R’ Bamberger related that the American media actually distorted some of the events that occurred in Mumbai, India over this past weekend. While the media made it sound like R’ Holtzberg and his wife Rivkah were simply shot during the chaos of the terror attack, the reality was much more grim. Indian media sources revealed that they were actually tortured and mutilated in a horrific fashion. Additionally, all the sefarim in the Chabad house were ripped and destroyed. The Islamic terrorists even sprayed bullets into the sefer Torah that was in the room. The bullets penetrated the section of the parchment containing the parshios of Acharei-Mos and Kedoshim, describing the deaths of Aaron’s two sons Nadav and Avihu. Thus, the Mumbai terror attacks were essentially an attack on the kedushah of the Torah.
Mr. Ronald Lowinger once made a siyum in Yeshivah Darchei Torah in Far Rockaway to celebrate the completion of a chapter of Mesechta Bava Basra. During the siyum, he recounted his latest trip to Europe to erect a monument on a mass grave for Jews who were murdered during the Holocaust. As he was traveling through Hungary, he noted the hateful words of a Hungarian anti-Semite: “We thought we got rid of you people.” He also noted how a sefer Torah was strewn on top of the bodies in the mass grave.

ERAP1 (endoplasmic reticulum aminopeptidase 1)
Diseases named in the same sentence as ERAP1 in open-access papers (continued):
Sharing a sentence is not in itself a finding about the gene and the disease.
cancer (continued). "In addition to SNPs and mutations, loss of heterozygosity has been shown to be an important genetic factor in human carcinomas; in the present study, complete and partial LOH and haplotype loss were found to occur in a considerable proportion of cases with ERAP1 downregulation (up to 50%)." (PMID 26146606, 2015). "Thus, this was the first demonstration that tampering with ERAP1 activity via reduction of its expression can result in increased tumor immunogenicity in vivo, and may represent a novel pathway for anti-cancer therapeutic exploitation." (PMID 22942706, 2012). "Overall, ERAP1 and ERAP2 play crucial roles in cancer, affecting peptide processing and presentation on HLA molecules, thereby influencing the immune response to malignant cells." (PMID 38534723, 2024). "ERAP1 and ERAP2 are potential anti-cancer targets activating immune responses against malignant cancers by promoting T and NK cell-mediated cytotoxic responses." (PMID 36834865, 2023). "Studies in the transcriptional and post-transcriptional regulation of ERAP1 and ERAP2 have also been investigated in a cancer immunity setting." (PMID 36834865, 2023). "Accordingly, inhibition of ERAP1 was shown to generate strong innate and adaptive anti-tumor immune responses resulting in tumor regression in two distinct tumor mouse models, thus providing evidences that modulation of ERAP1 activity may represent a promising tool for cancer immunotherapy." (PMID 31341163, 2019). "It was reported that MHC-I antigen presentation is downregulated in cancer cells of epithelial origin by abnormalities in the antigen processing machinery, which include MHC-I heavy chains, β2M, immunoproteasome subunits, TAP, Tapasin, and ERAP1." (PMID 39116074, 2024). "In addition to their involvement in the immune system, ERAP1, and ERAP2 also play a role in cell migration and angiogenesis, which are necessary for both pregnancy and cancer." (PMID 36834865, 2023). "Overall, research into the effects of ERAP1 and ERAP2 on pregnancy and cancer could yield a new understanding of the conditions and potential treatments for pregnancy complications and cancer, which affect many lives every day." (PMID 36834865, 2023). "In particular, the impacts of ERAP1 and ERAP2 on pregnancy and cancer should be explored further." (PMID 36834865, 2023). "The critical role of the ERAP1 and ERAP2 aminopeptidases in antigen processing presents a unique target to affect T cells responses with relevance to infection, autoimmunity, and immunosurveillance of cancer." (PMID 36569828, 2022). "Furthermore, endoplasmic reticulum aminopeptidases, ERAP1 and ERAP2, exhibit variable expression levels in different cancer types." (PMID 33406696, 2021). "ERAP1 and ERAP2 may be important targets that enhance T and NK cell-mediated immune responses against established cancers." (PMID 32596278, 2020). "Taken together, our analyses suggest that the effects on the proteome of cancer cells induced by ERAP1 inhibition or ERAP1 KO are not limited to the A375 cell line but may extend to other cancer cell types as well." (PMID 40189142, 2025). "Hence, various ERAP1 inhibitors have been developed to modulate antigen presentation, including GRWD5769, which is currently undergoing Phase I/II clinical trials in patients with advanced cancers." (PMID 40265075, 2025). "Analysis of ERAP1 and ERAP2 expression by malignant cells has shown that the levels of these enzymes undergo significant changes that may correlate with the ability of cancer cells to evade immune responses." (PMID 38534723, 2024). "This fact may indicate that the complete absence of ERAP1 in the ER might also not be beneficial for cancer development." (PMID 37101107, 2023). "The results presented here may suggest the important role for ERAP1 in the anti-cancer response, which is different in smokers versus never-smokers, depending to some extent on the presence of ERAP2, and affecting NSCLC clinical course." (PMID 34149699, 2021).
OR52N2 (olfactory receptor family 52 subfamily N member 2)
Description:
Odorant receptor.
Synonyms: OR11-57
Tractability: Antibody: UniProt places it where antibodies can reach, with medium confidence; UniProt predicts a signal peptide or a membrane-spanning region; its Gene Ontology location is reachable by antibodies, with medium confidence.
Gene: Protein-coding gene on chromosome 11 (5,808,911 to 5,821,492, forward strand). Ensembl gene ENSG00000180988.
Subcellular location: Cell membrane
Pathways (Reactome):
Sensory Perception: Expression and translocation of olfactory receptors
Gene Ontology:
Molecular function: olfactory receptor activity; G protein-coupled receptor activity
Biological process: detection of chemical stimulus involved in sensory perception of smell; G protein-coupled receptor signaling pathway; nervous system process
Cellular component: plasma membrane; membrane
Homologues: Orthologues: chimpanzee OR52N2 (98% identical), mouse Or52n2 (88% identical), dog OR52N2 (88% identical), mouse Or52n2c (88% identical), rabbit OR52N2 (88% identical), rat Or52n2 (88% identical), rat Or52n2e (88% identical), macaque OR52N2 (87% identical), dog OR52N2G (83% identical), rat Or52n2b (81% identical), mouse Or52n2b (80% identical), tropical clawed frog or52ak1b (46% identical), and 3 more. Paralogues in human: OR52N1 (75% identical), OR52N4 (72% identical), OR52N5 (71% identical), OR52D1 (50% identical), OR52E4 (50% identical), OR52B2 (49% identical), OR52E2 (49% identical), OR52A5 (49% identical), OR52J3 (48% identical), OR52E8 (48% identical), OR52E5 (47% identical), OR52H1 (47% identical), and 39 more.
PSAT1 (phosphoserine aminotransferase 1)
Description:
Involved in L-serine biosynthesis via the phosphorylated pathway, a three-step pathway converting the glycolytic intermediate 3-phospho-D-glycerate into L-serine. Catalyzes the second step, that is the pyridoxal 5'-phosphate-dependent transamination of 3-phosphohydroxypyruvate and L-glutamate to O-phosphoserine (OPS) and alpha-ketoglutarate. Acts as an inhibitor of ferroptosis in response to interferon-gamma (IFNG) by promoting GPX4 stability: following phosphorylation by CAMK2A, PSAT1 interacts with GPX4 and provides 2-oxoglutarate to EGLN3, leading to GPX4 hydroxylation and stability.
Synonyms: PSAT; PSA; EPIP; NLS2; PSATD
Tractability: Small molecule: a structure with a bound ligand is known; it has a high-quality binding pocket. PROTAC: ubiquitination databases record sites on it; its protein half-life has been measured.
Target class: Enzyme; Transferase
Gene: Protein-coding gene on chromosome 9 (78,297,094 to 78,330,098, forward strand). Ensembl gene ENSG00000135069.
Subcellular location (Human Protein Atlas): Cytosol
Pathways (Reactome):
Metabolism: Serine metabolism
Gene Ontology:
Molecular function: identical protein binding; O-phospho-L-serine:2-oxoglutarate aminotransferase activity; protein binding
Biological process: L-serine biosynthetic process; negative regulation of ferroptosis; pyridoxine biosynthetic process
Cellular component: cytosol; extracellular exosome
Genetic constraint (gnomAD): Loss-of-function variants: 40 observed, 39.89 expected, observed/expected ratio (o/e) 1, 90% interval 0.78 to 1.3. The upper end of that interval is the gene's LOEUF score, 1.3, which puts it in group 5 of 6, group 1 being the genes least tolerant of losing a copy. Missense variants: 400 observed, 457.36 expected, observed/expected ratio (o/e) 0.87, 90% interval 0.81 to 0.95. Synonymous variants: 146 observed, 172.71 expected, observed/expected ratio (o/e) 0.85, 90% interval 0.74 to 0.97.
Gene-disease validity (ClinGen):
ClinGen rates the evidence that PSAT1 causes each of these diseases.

After Mr. Lowinger finished speaking, R’ Zevi Trenk, the menahel of the yeshivah, pointed out that it was unusual that the sefer Torah was on top of the bodies. If all the Jews were killed prior to the sefer Torah being buried there, who could have buried the sefer Torah? R’ Trenk surmised that the Nazi Gestappo must have buried it. Clearly, the Nazi Gestappo believed that burying the sefer Torah was tantamount to burying the “Jewish G-d” as well.
R’ Trenk then turned to Mr. Lowinger and told him how he should have responded to the Hungarian anti-Semite: “Not only did you fail to bury the Jewish people, but you failed to bury G-d and his Torah as well.”
The language of the mishnah in Pirkei Avos, “Moshe received the Torah on Mount Sinai,” further supports this idea. If the name of the mountain was “Choreiv,” why was it called “Mount Sinai?” The answer is that the Hebrew word “Sinai” is phonetically similar to the Hebrew word for “hatred” (sin’ah). Thus, as a result of the giving of the Torah on Mount Sinai, hatred against the Jews descended to the nations of the world.